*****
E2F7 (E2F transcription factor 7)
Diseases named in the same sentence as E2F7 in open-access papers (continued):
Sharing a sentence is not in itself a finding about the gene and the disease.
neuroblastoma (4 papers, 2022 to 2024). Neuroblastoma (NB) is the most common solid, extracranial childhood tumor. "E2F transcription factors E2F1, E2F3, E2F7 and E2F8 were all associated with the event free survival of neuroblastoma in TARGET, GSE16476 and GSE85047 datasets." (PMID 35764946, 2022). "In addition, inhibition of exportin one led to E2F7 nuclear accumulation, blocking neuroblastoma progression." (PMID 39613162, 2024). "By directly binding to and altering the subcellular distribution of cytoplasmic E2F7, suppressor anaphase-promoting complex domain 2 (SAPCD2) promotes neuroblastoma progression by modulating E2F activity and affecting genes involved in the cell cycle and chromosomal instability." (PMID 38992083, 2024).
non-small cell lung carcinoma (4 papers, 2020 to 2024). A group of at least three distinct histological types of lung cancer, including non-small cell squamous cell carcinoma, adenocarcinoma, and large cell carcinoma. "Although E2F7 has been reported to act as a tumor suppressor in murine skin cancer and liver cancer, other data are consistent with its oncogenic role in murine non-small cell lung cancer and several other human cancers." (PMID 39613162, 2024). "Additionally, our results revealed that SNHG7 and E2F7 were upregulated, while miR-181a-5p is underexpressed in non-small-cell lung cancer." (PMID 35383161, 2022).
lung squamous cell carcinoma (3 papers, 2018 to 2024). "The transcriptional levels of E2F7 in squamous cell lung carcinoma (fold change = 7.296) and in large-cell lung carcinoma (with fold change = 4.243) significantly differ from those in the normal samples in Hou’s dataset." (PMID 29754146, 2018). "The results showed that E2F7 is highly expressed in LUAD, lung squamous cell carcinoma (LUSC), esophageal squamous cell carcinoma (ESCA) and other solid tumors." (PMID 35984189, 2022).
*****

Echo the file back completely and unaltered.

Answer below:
E2F7 (E2F transcription factor 7)
Diseases named in the same sentence as E2F7 in open-access papers (continued):
Sharing a sentence is not in itself a finding about the gene and the disease.
neuroblastoma (4 papers, 2022 to 2024). Neuroblastoma (NB) is the most common solid, extracranial childhood tumor. "E2F transcription factors E2F1, E2F3, E2F7 and E2F8 were all associated with the event free survival of neuroblastoma in TARGET, GSE16476 and GSE85047 datasets." (PMID 35764946, 2022). "In addition, inhibition of exportin one led to E2F7 nuclear accumulation, blocking neuroblastoma progression." (PMID 39613162, 2024). "By directly binding to and altering the subcellular distribution of cytoplasmic E2F7, suppressor anaphase-promoting complex domain 2 (SAPCD2) promotes neuroblastoma progression by modulating E2F activity and affecting genes involved in the cell cycle and chromosomal instability." (PMID 38992083, 2024).
non-small cell lung carcinoma (4 papers, 2020 to 2024). A group of at least three distinct histological types of lung cancer, including non-small cell squamous cell carcinoma, adenocarcinoma, and large cell carcinoma. "Although E2F7 has been reported to act as a tumor suppressor in murine skin cancer and liver cancer, other data are consistent with its oncogenic role in murine non-small cell lung cancer and several other human cancers." (PMID 39613162, 2024). "Additionally, our results revealed that SNHG7 and E2F7 were upregulated, while miR-181a-5p is underexpressed in non-small-cell lung cancer." (PMID 35383161, 2022).
lung squamous cell carcinoma (3 papers, 2018 to 2024). "The transcriptional levels of E2F7 in squamous cell lung carcinoma (fold change = 7.296) and in large-cell lung carcinoma (with fold change = 4.243) significantly differ from those in the normal samples in Hou’s dataset." (PMID 29754146, 2018). "The results showed that E2F7 is highly expressed in LUAD, lung squamous cell carcinoma (LUSC), esophageal squamous cell carcinoma (ESCA) and other solid tumors." (PMID 35984189, 2022).